After hearing the parties' arguments as to an appropriate sentence, the court ordered Paul to serve a prison term of forty-six months (in the middle of the range advised by the Sentencing Guidelines), to be followed by a three-year term of supervised release. The court also ordered Paul to undergo drug testing as a condition of that release:
You are to abstain from the use of illegal drugs and alcohol and participate in substance abuse treatment. You shall submit to drug testing beginning within 15 days of your release, 60 drug tests annually thereafter. The probation office may utilize the Administrative Office of the United States Courts['] Phased Collection Process.
R. 26 at 16; see also R. 15 at 3 117. The phased collection process referenced in the court's order is a process by which a probation officer gradually decreases the number of drug tests administered to an individual as he establishes a record of sobriety. See Administrative Office of U.S. Courts, Probation and Pretrial Services Division, Monograph 109: "The Supervision of Federal Offenders," at IV-21 (revised Mar. 2007). After the court finished announcing the sentence, Paul's counsel questioned the drug-testing requirement:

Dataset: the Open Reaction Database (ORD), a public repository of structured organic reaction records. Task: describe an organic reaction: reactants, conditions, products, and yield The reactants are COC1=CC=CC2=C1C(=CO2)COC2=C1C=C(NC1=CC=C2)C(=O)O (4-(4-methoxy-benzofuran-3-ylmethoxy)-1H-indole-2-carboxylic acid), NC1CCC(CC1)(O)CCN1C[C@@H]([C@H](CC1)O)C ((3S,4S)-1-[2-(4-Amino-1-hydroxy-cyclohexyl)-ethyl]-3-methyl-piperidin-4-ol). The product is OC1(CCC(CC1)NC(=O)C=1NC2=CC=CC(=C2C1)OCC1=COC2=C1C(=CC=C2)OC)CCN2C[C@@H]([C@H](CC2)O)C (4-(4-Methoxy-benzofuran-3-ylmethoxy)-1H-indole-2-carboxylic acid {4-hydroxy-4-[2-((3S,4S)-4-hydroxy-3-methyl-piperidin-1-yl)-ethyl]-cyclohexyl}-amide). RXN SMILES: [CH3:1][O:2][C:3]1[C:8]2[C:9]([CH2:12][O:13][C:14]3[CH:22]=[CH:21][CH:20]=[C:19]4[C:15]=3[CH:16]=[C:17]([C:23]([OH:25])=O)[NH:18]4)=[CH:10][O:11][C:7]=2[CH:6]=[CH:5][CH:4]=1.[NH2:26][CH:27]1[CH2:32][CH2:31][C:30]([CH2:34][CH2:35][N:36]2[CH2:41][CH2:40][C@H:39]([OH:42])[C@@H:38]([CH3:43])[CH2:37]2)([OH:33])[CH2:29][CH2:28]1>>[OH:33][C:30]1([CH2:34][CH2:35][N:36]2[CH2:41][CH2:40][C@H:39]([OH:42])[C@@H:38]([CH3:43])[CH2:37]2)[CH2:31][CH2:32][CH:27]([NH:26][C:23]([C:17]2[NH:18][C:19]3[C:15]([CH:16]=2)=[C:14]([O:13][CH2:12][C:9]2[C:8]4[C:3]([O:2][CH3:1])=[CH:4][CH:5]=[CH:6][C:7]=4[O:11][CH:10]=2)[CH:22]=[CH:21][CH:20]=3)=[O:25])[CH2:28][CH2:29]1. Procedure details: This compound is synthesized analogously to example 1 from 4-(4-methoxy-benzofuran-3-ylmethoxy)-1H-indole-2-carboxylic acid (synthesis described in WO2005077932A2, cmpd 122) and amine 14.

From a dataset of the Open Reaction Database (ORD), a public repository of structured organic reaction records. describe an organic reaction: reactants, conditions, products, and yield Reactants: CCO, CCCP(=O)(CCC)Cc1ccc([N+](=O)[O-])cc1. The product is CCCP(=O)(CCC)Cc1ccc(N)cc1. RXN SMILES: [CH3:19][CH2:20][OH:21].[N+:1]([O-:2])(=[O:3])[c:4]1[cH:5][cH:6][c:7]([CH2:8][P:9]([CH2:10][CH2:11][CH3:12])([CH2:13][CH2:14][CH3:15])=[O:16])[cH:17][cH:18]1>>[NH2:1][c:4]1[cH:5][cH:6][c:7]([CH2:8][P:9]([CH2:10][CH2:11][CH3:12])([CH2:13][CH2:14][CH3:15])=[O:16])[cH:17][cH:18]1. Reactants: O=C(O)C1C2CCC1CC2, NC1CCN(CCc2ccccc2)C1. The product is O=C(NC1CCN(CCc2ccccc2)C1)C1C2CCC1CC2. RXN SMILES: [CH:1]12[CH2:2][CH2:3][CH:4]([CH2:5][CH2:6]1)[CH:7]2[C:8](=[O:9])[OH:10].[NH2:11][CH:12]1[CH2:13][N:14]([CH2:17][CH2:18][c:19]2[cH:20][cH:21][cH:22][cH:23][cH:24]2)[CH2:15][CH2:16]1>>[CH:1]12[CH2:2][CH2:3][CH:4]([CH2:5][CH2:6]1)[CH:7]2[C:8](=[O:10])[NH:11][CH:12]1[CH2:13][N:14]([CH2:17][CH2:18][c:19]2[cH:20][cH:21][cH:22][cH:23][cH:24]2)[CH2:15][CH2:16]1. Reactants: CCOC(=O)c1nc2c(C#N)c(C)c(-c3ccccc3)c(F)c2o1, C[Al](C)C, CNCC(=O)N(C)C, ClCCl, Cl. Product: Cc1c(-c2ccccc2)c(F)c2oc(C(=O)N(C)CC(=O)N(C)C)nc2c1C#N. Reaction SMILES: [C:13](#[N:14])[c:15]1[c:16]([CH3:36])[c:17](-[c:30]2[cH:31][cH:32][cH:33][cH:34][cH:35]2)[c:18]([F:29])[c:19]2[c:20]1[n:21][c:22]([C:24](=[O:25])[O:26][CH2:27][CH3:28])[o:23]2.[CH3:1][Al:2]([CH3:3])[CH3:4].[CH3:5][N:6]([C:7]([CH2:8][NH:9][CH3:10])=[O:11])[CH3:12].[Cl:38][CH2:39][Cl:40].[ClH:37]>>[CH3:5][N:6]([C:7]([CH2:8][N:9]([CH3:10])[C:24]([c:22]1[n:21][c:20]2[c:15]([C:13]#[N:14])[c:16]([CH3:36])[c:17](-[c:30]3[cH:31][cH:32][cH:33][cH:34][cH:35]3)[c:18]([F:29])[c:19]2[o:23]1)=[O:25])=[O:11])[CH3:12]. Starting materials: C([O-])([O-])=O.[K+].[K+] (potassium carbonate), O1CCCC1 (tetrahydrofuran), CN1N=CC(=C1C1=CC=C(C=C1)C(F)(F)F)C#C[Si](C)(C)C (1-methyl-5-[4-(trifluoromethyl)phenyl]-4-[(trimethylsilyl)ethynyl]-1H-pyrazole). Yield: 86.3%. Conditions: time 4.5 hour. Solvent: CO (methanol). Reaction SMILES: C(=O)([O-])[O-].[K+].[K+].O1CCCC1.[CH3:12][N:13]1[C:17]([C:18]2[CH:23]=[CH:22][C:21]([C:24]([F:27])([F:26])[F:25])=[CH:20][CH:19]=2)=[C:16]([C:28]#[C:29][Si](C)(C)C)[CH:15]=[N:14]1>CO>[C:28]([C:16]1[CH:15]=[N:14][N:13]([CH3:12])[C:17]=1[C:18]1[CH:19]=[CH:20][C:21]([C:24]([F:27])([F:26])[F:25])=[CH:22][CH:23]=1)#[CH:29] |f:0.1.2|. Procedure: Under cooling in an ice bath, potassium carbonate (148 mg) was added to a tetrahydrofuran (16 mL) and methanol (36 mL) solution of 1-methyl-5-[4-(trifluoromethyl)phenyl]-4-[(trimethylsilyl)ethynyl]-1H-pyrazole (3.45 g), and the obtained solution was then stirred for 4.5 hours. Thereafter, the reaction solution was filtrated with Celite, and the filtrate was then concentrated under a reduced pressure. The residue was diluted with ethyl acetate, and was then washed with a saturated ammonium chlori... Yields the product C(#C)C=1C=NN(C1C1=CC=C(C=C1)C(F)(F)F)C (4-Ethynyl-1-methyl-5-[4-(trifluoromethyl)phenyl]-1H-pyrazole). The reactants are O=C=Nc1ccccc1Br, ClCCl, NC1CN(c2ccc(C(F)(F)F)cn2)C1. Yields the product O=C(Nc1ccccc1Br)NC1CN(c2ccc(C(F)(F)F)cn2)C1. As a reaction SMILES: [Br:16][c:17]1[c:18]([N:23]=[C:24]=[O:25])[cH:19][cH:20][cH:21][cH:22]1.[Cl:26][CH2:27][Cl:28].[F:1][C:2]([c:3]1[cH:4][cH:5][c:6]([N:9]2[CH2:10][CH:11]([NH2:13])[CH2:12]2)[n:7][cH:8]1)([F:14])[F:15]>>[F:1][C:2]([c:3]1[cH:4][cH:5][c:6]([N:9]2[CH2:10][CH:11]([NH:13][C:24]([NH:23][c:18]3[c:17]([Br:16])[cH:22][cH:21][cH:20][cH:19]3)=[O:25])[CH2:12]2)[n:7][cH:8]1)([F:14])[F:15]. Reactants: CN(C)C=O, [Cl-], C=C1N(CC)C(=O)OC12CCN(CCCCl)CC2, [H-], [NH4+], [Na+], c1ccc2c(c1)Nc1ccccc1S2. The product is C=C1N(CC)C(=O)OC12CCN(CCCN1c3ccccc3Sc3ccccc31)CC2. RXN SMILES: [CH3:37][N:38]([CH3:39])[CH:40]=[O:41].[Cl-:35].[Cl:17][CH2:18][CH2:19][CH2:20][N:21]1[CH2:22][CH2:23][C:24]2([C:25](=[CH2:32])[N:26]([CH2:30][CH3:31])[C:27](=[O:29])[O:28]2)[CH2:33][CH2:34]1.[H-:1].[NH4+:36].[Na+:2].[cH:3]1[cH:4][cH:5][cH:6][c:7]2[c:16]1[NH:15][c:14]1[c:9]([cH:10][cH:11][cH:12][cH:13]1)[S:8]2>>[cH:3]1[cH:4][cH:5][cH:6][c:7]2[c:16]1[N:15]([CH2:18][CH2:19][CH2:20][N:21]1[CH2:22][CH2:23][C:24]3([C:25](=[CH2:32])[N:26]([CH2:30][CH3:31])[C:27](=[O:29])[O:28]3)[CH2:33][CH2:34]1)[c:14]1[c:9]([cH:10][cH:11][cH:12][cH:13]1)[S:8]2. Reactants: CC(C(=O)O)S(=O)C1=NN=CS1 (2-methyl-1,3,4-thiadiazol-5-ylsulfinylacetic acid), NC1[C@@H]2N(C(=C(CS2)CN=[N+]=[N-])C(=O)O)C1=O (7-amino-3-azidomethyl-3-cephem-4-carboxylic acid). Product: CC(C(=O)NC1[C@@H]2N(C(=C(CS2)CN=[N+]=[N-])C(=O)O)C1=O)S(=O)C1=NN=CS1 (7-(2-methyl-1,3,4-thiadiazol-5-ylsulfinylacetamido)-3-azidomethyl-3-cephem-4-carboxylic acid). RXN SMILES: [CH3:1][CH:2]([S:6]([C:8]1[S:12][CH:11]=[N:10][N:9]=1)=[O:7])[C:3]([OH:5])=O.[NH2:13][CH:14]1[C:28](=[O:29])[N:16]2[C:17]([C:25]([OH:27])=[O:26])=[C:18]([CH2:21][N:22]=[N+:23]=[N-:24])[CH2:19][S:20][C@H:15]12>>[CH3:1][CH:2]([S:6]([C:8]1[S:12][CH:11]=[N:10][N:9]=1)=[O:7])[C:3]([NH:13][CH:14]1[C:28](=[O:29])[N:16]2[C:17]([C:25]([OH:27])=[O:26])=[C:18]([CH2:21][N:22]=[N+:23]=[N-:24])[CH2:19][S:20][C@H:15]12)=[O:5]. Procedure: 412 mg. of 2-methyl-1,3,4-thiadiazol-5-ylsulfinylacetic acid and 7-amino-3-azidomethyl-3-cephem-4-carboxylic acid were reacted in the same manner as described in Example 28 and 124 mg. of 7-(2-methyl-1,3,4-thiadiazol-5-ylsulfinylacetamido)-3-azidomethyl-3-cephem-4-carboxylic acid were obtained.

PAUL'S COUNSEL: Okay. And last, one of the conditions of supervised release was drug testing. I don't see a history of drug use from Mr. Paul. I don't know if that's —
THE COURT: Well, he does have alcohol use.
PAUL'S COUNSEL: He does. But urine screens, I don't know if — I understood it to be urine screens. I don't know if that would — I could understand counseling, but I don't know if a urine drop —
THE COURT: And if his drug tests are all clear for a period of time, that's why there is the provision for the Phased Collection Process.
PAUL'S COUNSEL: Okay. Then that's all I have, Your Honor.
THE COURT: Okay. Court will recess.
R. 26 at 19-20.